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I'm preparing for a test tomorrow and going over some reading material, and I came across this problem that was worked out. So far I think I'm following each step of logic, but I've hit a wall with this part:

(p $\land$ ($\lnot$(r $\land$ q))) $\lor$ (($\lnot$p $\lor$ (r $\land$ q)))

is logically equivalent to

(p $\lor$ $\lnot$p $\lor$ ((r $\lor$ q)) $\land$ (($\lnot$(r $\land$ q)) $\lor$ $\lnot$p $\lor$ (r $\lor$ q))

I'm stumped as to what law is applied that allows you to go from the first and conclude the second.

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They’re both tautologies. – Brian M. Scott Jun 4 '13 at 2:43
up vote 2 down vote accepted

if you make $s=r\wedge q$, then the first statement is written as $(p\wedge\neg s)\vee(\neg p\vee s)=(p\wedge\neg s)\vee\neg(p\wedge\neg s)=1$. This last equality is due to the fact that $x\vee\neg x=1$ for all $x$.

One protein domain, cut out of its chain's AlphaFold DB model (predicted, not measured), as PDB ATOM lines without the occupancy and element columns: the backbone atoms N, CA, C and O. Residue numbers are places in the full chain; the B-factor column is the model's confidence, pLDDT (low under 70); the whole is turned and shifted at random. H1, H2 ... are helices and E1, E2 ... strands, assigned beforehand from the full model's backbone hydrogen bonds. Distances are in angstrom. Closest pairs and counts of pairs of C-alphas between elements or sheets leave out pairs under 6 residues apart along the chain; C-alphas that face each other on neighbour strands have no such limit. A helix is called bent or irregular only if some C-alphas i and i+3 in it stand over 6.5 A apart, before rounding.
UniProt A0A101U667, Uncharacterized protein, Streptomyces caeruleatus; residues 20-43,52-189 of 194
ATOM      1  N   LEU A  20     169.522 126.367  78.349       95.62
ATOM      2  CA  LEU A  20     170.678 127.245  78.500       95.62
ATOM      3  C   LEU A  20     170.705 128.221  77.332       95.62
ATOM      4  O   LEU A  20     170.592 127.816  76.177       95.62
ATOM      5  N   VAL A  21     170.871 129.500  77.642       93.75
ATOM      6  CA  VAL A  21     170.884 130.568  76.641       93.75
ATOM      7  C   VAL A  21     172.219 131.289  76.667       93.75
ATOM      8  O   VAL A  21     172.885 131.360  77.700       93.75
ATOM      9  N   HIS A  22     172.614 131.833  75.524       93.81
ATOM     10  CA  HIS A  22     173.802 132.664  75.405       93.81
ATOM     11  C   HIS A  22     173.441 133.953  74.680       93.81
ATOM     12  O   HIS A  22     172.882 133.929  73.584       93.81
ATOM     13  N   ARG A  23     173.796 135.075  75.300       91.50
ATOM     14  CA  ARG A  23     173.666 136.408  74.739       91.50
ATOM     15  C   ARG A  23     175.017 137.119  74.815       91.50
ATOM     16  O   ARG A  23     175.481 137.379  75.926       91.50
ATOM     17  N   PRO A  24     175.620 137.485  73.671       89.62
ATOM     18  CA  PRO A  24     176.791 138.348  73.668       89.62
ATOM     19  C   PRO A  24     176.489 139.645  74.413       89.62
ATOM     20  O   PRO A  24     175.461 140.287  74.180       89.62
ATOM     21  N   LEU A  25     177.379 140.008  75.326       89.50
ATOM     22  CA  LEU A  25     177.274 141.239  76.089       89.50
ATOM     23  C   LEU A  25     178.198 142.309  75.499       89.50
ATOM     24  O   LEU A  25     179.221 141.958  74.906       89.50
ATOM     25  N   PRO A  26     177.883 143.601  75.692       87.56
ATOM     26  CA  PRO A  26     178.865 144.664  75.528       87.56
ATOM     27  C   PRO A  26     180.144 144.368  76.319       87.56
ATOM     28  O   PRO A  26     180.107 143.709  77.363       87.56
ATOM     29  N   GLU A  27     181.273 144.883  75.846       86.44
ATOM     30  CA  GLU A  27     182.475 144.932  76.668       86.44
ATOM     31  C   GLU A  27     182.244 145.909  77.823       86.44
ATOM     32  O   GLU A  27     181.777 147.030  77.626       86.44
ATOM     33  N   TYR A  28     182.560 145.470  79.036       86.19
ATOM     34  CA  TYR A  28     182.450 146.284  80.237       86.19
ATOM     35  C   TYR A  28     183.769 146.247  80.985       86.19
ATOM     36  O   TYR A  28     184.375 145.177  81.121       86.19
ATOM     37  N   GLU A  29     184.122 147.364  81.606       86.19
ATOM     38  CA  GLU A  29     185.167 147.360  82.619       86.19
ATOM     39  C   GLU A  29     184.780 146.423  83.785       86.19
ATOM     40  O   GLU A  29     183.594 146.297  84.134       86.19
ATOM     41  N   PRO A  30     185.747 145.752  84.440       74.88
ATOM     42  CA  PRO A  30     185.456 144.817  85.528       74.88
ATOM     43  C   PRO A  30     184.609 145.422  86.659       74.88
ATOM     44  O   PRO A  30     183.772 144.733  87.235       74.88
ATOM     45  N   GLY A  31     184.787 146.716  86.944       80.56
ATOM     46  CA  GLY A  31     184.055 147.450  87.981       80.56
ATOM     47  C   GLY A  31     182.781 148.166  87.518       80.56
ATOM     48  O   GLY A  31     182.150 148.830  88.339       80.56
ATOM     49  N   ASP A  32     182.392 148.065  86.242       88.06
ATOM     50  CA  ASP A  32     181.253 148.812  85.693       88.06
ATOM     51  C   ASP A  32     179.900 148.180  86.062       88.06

If you also make $t=r\vee q$, the second statement can be written as $p\vee\neg p\vee t\wedge(\neg s\vee\neg p\vee t)=1$, this last equality is due to the fact that $p\vee\neg p=1$ and $1\vee\cdot=1$

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There’s an extra parenthesis in the second one; it may be that it’s supposed to be $$\Big(p\lor\neg p\lor(r\lor q)\Big)\land\Big(\neg(r\land q)\lor\neg p\lor(r\lor q)\Big)\;,$$ in which case it reduces instead to $1\land 1$. – Brian M. Scott Jun 4 '13 at 3:04
I'm getting confused by where that first $\lnot$p comes from that appears in the second of the two lines. – Harry Tuttle Jun 4 '13 at 4:52

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